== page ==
The renowned Jamaican cricket player Chris Gayle was accused of asking a massage therapist to “touch me up, baby” and then exposing his genitals to her. Australia’s Fairfax Media has said that’s just not cricket, and the news organization reported the accusation in three of its publications. So, Gayle sued Fairfax, claiming the reports are false and the “most hurtful thing I’ve actually come across in my entire life.”
Today, Gayle won his case, with a Sydney, Australia jury ruling in his favor, the BBC reported. The financial payout for Fairfax Media is to be determined, but Fairfax may appeal.
In a statement sent to iMediaEthics by e-mail, Fairfax Media said,
“Fairfax Media is concerned with the conduct of the trial to the extent that on Friday it sought an order that the Jury be discharged and a new trial ordered. The Judge accepted that the Jury had been misled in a way that prejudiced Fairfax, but declined to discharge the Jury. Fairfax believes that it did not get a fair trial. It is seriously considering its appeal rights.”
Gayle’s lawyer Bruce McClintock told iMediaEthics by e-mail, “juries who see the witnesses and the parties pretty much always get it right. They undoubtedly did in this case which was conducted with exemplary fairness by the trial judge. Any criticism of the result by Fairfax is simply dishonest.”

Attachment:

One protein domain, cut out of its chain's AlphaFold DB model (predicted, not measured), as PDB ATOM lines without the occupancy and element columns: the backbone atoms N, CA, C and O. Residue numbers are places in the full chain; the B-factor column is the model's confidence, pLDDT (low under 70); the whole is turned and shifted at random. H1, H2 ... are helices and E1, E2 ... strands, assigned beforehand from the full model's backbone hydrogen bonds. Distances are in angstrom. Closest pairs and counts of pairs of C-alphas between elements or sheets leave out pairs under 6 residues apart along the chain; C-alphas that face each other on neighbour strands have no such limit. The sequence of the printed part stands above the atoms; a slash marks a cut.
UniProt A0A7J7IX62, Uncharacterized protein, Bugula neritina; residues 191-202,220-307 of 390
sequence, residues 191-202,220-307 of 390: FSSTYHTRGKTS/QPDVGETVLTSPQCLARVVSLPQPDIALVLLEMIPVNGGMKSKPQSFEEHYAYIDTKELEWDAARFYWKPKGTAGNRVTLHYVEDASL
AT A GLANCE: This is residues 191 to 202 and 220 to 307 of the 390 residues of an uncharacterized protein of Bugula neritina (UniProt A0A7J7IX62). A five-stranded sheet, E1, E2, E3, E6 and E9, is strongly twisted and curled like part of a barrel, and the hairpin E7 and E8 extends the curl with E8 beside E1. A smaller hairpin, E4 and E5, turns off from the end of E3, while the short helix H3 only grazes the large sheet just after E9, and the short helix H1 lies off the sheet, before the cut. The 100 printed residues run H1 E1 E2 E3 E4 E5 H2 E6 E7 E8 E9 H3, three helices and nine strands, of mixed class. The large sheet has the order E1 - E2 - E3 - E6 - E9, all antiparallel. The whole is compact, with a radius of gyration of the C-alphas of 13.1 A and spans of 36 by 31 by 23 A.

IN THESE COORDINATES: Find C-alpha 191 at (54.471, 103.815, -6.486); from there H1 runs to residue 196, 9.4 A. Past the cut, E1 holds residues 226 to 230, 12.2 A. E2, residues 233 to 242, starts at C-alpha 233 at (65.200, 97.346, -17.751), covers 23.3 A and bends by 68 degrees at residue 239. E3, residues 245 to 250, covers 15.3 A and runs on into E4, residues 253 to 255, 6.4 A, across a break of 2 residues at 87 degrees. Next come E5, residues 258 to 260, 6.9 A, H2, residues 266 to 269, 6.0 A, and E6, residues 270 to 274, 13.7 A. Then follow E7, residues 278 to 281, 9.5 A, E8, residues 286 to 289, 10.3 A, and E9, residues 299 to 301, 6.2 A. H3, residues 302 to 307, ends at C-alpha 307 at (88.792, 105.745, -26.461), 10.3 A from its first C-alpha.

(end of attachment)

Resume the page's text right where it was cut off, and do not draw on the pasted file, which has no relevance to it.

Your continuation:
In court, McClintock claimed Fairfax Media wanted “to blacken his name” and “destroy” Gayle with the articles, New Zealand news site Stuff reported. McClintock claimed Fairfax Media was motivated after he asked a reporter, Mel McLaughlin, on air if she would have a drink with him and then told her “don’t blush, baby.” He was fined $10,000 for his “inappropriate and disrespectful comments.”
Fairfax’s articles were published between Jan. 6 and Jan. 9, 2016, in the Sydney Morning Herald, The Age and the Canberra Times, according to Stuff. iMediaEthics has written to Gayle’s lawyer to confirm the number of articles and publications in question, and to ask if all of the allegations reported were put to him before publication for rebuttal.
Fairfax, however, argued the articles were in the public interest and that they were protected under qualified privilege. “The defence of qualified privilege allows free communication in certain relationships without the risk of an action for defamation – generally where the person communicating the statement has a legal, moral or social duty to make it and the recipient has a corresponding interest in receiving it,” according to the Legal Services Commission of South Australia.
UPDATED: 10/30/2017 3:23 PM EST With response from Fairfax
UPDATED: 10/31/2017 11:33 AM EST With response from McClintock
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